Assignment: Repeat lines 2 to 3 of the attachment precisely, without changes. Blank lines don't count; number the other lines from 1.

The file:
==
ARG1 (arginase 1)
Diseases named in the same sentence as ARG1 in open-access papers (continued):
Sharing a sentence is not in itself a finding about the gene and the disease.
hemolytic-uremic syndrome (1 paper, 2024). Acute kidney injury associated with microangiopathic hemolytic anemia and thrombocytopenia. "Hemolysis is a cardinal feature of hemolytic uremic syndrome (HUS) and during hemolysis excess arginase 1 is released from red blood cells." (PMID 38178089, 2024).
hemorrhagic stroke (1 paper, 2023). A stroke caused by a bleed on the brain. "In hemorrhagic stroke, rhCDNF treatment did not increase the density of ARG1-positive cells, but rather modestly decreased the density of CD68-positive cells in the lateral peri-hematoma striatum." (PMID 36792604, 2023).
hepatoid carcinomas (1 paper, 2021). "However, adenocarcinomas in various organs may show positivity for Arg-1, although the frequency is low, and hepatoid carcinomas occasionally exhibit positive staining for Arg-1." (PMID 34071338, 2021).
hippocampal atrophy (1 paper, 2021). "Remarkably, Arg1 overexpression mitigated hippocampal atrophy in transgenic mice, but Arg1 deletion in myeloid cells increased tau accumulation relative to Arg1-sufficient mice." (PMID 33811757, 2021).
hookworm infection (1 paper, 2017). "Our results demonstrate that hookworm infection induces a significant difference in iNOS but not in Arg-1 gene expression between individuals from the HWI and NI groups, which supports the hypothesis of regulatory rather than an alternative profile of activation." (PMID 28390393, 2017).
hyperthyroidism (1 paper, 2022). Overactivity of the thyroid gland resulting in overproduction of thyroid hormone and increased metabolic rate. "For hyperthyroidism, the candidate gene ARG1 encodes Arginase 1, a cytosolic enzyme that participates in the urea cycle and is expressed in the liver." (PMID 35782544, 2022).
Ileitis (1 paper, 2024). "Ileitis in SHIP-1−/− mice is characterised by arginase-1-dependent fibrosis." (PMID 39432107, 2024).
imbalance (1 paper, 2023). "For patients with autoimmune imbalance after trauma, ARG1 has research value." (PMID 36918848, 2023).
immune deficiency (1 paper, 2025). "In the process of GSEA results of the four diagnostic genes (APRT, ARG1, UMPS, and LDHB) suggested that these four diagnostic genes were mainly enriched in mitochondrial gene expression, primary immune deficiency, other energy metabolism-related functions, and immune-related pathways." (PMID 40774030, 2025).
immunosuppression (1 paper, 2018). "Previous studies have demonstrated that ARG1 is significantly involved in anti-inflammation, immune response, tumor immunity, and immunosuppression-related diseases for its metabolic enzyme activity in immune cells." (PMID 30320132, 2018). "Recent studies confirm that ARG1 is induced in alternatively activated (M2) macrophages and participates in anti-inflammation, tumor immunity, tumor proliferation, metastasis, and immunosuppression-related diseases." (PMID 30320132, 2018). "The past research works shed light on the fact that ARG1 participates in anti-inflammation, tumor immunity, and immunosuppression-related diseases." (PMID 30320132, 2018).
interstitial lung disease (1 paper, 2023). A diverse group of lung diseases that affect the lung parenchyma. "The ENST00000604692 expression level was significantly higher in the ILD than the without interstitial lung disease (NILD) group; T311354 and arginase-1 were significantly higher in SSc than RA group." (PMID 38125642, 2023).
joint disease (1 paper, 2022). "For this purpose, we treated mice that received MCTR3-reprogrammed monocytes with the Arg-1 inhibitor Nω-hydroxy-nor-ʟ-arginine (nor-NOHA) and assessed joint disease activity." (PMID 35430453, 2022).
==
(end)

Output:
Diseases named in the same sentence as ARG1 in open-access papers (continued):
Sharing a sentence is not in itself a finding about the gene and the disease.